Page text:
Caitlin endured intense side-effects like fevers, nausea, exhaustion and aching muscles. The only thing that made it bearable was the incredible support she received.

       “The nurses and doctors were so caring and so enthusiastic about the trial. You could just tell that they really cared about me,” she said. “My parents were so strong for me and came to               every appointment.”

Each month, photos were taken of Caitlin’s tumour to measure its changes. It had protruded like a golf ball, but two months on, the tumour had shrunk massively. This was exciting for Caitlin’s family and her treatment team!

After three months, it was time for Caitlin’s important surgery to remove her tumour. But her surgeon had upsetting news.

When first diagnosed, her cancer was wrapped around a facial nerve. That meant there was still a risk removing the cancer would damage the nerve, making her face droopy forever.

She may never smile properly again.

For someone so young whose smile lit up a room, it's hard to imagine how it would have felt to receive more bad news like this. Caitlin was devastated.

But she didn’t need to be. During the operation to remove the tumour, Caitlin’s surgeon could see the drugs had worked so effectively it no longer enveloped her facial nerve. While Caitlin was left with a droopy mouth after surgery, this went away after a month.

Caitlin endured a further nine months of drug treatment following her surgery. At the end, she was declared cancer free.

Today Prof Long is monitoring Caitlin very closely, but she and her family are ecstatic.

They know, without MIA, things could have been very different.  MIA is the only place in Australia that provides this innovative treatment for Stage III melanoma.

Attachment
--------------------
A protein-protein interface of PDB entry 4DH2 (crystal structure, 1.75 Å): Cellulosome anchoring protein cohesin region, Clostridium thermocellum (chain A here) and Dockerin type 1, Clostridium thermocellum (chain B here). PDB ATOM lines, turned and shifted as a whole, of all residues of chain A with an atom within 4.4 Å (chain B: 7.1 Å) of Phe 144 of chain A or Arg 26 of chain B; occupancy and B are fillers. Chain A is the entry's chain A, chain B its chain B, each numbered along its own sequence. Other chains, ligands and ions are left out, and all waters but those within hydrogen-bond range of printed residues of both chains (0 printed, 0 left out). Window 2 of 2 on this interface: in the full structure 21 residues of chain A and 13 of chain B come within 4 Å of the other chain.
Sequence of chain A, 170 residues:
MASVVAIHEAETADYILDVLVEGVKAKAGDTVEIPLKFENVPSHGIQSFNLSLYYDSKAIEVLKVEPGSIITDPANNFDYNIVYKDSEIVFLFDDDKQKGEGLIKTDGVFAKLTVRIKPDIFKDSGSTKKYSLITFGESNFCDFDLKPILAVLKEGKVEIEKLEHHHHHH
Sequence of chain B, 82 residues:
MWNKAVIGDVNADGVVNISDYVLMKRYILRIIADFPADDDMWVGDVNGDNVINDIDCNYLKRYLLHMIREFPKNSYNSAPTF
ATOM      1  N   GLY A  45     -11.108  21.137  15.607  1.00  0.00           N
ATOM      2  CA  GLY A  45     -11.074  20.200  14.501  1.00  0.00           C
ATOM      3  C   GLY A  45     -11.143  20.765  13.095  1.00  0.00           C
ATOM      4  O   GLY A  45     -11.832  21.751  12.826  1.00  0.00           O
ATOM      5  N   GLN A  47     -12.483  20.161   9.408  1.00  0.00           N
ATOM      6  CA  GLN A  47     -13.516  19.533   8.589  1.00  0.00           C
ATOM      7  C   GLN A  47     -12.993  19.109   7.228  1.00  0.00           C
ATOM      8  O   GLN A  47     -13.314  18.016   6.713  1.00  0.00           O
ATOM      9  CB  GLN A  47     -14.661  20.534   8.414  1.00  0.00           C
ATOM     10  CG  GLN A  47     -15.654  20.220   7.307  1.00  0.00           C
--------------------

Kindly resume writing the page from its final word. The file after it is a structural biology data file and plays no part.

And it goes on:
“I just feel so lucky that at that time they had a trial running for Stage III melanoma and I met the criteria,” says Caitlin. “Everyone was so passionate. This could be a potential cure. This research is so important.”


The heartbreaking fact is melanoma kills more people aged 20-39 than any other cancer, and their loved ones enormous pain and grief.

MIA is determined to change this by improving survival rates through laboratory research and innovative clinical trials.

Incredibly, in the past five years, the number of people still alive one year after a diagnosis of advanced melanoma has increased from 25% to 75%. 

But we still have much more work to do before survival rates reach 100% — because no-one should lose their life to melanoma.

If we can raise $200,000 with the help of kind people like you, it will mean 10 people with advanced melanoma can take part in a clinical trial that could save their lives.

  • Tragically one Australian dies every five hours from melanoma.
  • Funding research and clinical trials like these are critical to ensure as many people survive as possible.

Together in the last 60 years, we’ve come so far in the fight against melanoma. Let’s increase survival rates to 100%. The sooner we get there. The more lives can be saved.